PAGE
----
There’s this thing I’ve been wanting to do for a while. Take a character created using dolly flashware and write something random. I mean, why not? This one is from Rinmaru Games. I decided to call her Milena. Because. I was going for an everyday kinda thing, because that was my mood, but for some reason, she strikes me as sort of casually evil. Or maybe she’s just misunderstood.
The Dreamers of the Day are Dangerous Men
It wasn’t that I hadn’t heard him. I knew what the guy was going on about. It was hardly rocket science. Twirling a lock of hair round my index finger, I inclined my head towards the door. Where I would have liked to head.
He looked up from his milkshake. Geez. A milkshake. We were sitting in a red leather booth with milkshakes and hamburgers on blue plates. Like we’d walked into a scene from Grease or something.
“Milena? Are you even listening?”
Yes, I was. Had been the whole time. “Not at all. I told you, I’m not interested.”
His spotty face fell, like one of Galileo’s balls. I wondered if they had differed in shape as well as mass. Perhaps one had been the same lumpy bean-shape as this guy’s head. “I heard you were cold, but–”
I tossed my hair over my shoulder. The twirled bit nearly caught on my finger. Even if it had, I doubt I would have come off looking the lesser in a contest of cool. “Rumours can surprise you,” I said, in a breezy voice. “Sometimes they’re actually true.”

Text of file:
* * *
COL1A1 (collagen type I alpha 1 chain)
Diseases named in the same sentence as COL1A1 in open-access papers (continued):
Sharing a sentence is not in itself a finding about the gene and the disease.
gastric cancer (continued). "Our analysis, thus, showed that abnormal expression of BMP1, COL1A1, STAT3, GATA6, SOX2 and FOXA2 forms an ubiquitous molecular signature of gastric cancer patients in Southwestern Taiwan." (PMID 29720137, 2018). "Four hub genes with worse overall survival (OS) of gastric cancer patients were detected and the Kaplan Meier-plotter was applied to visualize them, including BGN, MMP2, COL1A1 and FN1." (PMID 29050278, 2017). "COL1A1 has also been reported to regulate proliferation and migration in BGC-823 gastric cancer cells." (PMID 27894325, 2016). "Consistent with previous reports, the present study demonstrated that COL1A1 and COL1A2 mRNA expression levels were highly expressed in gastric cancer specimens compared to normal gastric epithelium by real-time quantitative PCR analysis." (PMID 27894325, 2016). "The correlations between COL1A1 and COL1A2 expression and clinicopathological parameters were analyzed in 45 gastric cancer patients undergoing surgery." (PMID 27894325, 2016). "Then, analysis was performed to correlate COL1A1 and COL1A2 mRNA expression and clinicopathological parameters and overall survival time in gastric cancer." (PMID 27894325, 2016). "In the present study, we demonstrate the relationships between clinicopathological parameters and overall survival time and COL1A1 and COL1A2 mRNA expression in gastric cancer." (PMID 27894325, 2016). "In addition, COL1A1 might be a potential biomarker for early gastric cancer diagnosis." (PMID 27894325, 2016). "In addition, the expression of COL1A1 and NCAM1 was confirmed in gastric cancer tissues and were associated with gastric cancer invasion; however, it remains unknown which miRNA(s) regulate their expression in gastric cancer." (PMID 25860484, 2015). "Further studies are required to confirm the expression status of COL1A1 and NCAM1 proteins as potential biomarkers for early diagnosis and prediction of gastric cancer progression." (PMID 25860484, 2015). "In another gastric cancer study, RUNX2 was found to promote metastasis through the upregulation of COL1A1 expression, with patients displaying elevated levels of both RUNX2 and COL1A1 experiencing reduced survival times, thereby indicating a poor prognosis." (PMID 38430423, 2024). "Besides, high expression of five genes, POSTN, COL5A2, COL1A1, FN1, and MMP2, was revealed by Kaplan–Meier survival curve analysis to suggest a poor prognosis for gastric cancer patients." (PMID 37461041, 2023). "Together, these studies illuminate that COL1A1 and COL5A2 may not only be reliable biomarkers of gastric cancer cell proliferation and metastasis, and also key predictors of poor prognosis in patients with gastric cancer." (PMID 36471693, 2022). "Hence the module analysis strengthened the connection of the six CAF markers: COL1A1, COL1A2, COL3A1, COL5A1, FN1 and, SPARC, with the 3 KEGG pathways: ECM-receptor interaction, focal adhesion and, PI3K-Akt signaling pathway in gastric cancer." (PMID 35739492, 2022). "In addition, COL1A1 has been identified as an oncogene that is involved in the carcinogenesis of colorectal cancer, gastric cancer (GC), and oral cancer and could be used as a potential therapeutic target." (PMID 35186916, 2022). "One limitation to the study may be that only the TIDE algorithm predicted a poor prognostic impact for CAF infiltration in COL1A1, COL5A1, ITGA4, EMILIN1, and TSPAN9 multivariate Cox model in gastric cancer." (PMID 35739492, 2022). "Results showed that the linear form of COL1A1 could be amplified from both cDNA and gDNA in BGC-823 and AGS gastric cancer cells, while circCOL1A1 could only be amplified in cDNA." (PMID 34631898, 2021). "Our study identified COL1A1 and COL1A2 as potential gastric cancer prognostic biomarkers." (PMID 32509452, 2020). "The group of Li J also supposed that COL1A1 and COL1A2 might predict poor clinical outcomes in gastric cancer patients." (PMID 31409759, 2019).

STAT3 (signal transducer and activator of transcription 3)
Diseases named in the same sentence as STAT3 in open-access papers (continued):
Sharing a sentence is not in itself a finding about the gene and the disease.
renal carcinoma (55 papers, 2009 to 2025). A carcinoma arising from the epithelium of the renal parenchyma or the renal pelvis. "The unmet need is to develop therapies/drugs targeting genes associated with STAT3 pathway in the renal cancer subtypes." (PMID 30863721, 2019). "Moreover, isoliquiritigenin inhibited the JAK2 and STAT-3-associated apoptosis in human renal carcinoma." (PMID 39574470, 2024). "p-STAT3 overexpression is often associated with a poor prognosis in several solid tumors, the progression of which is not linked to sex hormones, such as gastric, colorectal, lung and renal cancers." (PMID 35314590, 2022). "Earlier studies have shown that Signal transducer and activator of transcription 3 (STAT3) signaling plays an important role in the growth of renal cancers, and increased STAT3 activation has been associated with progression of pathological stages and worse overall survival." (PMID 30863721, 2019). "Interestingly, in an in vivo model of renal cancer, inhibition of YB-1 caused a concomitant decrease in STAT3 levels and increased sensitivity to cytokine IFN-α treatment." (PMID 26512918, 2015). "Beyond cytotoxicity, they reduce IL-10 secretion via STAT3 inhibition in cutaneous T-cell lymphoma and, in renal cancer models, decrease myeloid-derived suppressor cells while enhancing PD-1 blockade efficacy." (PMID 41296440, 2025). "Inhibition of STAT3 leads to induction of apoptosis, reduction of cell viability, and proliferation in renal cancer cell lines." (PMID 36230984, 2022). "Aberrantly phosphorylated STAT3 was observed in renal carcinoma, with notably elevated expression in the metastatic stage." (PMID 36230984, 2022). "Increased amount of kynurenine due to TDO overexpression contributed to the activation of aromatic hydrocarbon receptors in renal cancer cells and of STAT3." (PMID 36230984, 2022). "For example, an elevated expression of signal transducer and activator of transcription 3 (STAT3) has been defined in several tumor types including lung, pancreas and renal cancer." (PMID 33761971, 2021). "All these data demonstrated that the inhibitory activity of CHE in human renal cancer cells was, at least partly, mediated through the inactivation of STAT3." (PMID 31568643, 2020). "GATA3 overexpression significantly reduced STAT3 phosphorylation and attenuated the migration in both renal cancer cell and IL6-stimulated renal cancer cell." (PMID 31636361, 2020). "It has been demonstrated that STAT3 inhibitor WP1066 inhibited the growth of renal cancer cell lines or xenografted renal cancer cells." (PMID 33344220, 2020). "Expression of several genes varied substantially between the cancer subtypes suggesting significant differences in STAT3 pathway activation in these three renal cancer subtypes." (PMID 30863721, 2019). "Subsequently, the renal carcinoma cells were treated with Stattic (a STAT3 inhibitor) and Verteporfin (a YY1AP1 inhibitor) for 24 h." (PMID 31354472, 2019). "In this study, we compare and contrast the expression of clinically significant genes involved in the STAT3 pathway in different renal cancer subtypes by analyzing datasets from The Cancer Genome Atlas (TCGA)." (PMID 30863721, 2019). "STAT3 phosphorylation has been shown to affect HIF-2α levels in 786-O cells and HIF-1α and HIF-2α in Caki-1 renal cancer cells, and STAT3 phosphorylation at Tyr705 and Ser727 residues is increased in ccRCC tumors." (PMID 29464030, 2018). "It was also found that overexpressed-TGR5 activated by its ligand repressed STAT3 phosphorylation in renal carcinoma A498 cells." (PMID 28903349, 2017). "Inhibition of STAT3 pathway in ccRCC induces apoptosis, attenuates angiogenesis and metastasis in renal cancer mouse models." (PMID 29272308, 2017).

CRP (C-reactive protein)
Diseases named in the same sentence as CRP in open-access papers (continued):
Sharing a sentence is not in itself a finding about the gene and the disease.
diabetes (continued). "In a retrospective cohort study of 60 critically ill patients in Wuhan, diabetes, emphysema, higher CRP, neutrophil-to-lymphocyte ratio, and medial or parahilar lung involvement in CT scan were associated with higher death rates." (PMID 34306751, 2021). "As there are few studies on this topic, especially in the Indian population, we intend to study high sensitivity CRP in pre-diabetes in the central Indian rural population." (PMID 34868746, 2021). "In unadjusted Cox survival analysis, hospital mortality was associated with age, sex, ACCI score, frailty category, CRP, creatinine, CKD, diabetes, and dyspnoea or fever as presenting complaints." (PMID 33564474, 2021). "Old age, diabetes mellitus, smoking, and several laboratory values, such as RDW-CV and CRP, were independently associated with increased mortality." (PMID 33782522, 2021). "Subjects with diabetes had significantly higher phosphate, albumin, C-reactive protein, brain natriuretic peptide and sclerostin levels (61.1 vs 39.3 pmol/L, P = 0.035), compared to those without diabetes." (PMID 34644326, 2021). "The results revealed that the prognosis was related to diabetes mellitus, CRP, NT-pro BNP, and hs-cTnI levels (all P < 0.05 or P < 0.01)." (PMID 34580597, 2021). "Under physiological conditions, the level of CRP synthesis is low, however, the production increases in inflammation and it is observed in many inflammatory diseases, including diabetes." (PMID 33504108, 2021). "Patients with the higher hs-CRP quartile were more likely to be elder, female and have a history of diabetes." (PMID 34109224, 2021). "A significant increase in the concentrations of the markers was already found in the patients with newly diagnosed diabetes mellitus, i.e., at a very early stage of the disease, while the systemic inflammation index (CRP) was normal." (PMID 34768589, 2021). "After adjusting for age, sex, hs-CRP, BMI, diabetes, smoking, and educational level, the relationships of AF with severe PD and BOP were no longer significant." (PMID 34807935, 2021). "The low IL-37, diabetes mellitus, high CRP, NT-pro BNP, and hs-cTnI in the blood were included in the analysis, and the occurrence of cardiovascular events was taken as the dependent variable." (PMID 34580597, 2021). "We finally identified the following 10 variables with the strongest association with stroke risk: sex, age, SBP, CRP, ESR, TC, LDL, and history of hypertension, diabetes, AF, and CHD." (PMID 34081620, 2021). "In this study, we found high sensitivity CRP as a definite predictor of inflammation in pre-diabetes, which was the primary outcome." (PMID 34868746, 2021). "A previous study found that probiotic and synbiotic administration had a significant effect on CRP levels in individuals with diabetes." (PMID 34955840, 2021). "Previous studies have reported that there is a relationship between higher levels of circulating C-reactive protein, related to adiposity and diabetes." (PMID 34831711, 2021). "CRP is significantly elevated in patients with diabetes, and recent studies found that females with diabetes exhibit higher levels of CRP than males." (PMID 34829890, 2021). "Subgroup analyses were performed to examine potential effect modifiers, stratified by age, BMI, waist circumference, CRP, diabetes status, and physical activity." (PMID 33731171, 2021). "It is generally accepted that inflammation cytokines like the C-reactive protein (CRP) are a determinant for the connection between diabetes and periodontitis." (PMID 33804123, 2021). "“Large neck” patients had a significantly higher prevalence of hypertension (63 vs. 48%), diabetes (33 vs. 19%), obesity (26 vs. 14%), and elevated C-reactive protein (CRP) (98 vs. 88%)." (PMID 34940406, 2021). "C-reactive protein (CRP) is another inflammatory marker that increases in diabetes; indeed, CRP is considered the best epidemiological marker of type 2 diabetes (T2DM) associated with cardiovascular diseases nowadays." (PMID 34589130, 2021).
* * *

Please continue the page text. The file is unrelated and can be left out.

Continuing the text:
“But the other day, you…” His voice trailed off.
It would have really helped if I hadn’t known his name. Unfortunately, I did know it. I even remembered it and where I had learned it, and neither of those things were fair in my circumstances. I would remember this guy. “I what? Honestly, you’ve been going on like a set of chattering teeth and I don’t have a clue why you think I care.”
That did it. Simon stood up, so quickly that he hit the table with his legs. He fell back into the booth, cheeks flaming, while the table rattled and his milkshake tipped. It fell in his lap.
Yup. There would be no forgetting Simon.
He stood up–slower this time–and eased his way out of the booth, dripping chocolate from his jeans. The one courtesy I could give him was to lean over my own milkshake and pretend that I thought he’d already left. The horrid electronic bell wired to the diner door chirped his departure.
Really, it was best for him. People didn’t last long around me. The last boy had been lucky. A victim of his own bad timing, but ultimately lucky. And of admirably sound judgment. He’d broken up with me right after he’d nearly gotten killed.
I made a rude sucking noise with the straw as I rooted about the bottom of the glass, not to be cheated out of a microbe of milkshake. It wasn’t a very gentlemanly thing to do, leaving me with the bill.